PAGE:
Sex in Redemption: Jesus and Sexual Sin  What happens to sexuality in redemption?  In relation to immorality, believers in Christ are called to imitate his holiness (I will examine holiness separately below), but more positively, it appears that sexual union is sidelined!  Jesus was clearly in favour of sexual morality, teaching that immorality should be understood in terms of motivation as well as in terms of actions[3].  He was remarkable for his kindness and forgiveness towards those who were the victims of sexual sin, and just as remarkable for his fury towards those who “do not practice what they teach – they tie up heavy burdens, hard to bear, and lay them on the shoulders of others, but they themselves are unwilling to lift a finger to help them.[4]”  This ‘type’ of person is seen in action in the person of Simon the Pharisee[5], in contrast to the ‘sinful woman’ whose faith saved her.  Jesus appeared to be very compassionate towards those who suffered the tragic nature of everyday life, on the one hand, and very impatient with those who made religious pronouncements on the other.  He was no liberal, but neither was he punitive.

Jesus and Marriage:  As regards sexuality in general, the only appropriate expression of sexuality in Jesus’ day was in marriage, and Jesus’ presence at the wedding feast in Cana, where he performed his first miracle, has been taken as an endorsement of marriage per se.  While this is reasonable, it is also limited.  Jesus undoubtedly did bless marriage, just as he blessed the children who are the fruit of marriage.  Nevertheless, he also made both marriage and family subservient to a higher goal.  Whereas the teaching of the epistles tends to be described as socially conservative[6], the teaching of Jesus can only be described as shockingly radical.  When asked an academic question about the resurrection from the dead, intended to trap him between the Pharisees and the Sadducees, he tells them that their conception of the resurrection is totally inadequate because of their assumption that current relationships will continue unchanged.  This is not so, “For in the resurrection they neither marry nor are given in marriage, but are like angels in heaven[7].”  Earlier, in response to another such ‘trap’ question, Jesus evades looking like either a moral liberal who condones divorce, or a biblical illiterate for ignoring Moses’ teaching on divorce, by pointing his questioners back towards the Genesis mandate for marriage and refers to God’s original intention – but then goes on to commend those who don’t marry for the sake of the kingdom of God[8].  Most radically, Jesus teaches that the call of the Kingdom trumps every other responsibility; even, shockingly, those of family – wife, brother, sister, father, mother, and children.[9]  So while we can see that Jesus upheld marriage as God’s good intention, and taught against those who treated it lightly, or who engaged in sexual sin, he did not give it an eternal status at an individual level.  It is inconceivable that marriage is the only way for us to be in the image of God as per Genesis 1, or else we would be saying that Jesus could not image God as a human being – and he undoubtedly did do so.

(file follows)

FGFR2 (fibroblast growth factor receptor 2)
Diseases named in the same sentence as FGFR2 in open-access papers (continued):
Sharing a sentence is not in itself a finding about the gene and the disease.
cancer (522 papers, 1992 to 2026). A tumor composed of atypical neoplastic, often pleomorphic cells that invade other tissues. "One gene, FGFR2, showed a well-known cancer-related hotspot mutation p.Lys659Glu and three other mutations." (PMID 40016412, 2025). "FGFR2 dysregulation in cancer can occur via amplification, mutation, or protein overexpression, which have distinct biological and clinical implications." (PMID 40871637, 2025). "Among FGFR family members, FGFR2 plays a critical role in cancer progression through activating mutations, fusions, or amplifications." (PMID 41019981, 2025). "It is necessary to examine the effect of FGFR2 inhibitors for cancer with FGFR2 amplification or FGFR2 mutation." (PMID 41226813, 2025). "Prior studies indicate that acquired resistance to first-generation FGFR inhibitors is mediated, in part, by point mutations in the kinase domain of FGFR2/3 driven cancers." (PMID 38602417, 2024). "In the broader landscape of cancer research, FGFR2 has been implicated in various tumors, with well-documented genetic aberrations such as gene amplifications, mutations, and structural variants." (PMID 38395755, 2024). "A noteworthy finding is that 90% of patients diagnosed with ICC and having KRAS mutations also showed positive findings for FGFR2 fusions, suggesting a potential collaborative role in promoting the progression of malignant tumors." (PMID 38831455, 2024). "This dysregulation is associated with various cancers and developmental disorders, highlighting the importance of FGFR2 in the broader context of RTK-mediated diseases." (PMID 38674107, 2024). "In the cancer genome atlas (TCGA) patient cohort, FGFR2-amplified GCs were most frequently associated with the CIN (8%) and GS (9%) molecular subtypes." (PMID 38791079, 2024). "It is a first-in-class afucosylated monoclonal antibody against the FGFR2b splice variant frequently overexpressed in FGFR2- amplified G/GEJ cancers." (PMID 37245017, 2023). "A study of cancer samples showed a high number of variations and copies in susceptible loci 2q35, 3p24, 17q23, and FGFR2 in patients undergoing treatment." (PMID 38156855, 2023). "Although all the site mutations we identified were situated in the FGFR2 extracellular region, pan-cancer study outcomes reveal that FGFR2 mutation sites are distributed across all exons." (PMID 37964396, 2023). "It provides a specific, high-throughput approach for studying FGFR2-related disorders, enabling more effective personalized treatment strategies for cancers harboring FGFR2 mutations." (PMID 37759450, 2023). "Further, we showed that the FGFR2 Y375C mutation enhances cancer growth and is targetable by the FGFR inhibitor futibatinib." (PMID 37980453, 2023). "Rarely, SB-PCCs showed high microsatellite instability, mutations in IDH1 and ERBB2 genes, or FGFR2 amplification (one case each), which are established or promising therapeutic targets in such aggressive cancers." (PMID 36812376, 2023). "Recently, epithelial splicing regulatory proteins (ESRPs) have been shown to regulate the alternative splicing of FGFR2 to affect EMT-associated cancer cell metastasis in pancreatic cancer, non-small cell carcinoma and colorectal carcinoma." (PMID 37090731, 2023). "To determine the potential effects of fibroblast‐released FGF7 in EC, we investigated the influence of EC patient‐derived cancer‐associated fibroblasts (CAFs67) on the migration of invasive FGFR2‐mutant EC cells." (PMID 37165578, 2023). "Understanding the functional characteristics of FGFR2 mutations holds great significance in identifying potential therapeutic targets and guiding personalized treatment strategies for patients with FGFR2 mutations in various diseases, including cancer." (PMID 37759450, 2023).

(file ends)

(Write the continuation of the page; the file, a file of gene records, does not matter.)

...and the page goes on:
The Apostles and Sex:  Similarly, Paul was also unmarried, and did not see marriage as the most important social status.  At the corporate level, Jesus used marriage as an image of the kingdom to come (as shown above) as did the apostles after him; but, like him, they did not see marriage as the greatest good; Paul, especially, highly commended life-long celibacy, but this was in the context of saying that marrying (or not marrying – or slavery or freedom, or being Jewish or Greek) was not as important as our status in Christ[10]. Elsewhere, Paul regularly lists sexual immorality as a significant evil to be avoided[11] as do other Apostles[12], and as did the council of Jerusalem[13].  Marriage, according to the writer of Hebrews, is to be honoured, and the marriage bed to remain undefiled for God will judge fornicators and adulterers[14].

An Essential Passage:  One of the most significant passages in this respect is Paul’s plea to the Corinthians[15] to separate themselves from sexual immorality, specifically a form of incest.  He instructs the church to expel the guilty party, noting that while they can’t either judge the world, or refuse to associate with the immoral of the world, they must do so in the case of those who call themselves Christian.  As Paul develops his argument, he lists various ‘sinners’ as types of those from whom the church must be separate. Initially he uses a list of four (5:10), then expands that list, repeating the first four and adding another two items to it (5:11), then climaxing his argument by repeating the list again and including a further four items (6:10) – it is at this point that we see the inclusion of “male prostitutes, and sodomites” (see below on the 1 Cor 6 passage).  It is sometimes argued that vice lists such as these are incidental to the point of the passage, being simply stereotyped lists of vices that Hellenistic (Greek-speaking) Jews agreed were abhorrent.  However, the inclusion of several specifically sexual sins in this list is quite deliberate, as Paul has a further point to make.  If we notice that Paul first addressed a specific situation of sexual sin, and then continued by addressing an instance of economic exploitation (one believer taking another to court) we then see that this list is heavily weighted towards the condemnation of economic and sexual sins.  Paul’s expostulation that those who perform such sins are denied entry to God’s kingdom is contrasted with the status of the believers as holy, washed, and made righteous (‘justified’) in Christ and by the Spirit of God (6.11).  This echoes the earlier language about holiness (5:6-8) in terms of pass-over holiness, with a reference to Christ’s sacrifice as a pass-over lamb.  The culmination of the argument that follows is of high importance to us: 12 “All things are lawful for me,” but not all things are beneficial. “All things are lawful for me,” but I will not be dominated by anything. 13 “Food is meant for the stomach and the stomach for food,” and God will destroy both one and the other. The body is meant not for fornication but for the Lord, and the Lord for the body. 14 And God raised the Lord and will also raise us by his power. 15 Do you not know that your bodies are members of Christ? Should I therefore take the members of Christ and make them members of a prostitute? Never! 16 Do you not know that whoever is united to a prostitute becomes one body with her? For it is said, “The two shall be one flesh.” 17 But anyone united to the Lord becomes one spirit with him. 18 Shun fornication! Every sin that a person commits is outside the body; but the fornicator sins against the body itself. 19 Or do you not know that your body is a temple of the Holy Spirit within you, which you have from God, and that you are not your own? 20 For you were bought with a price; therefore glorify God in your body. [16]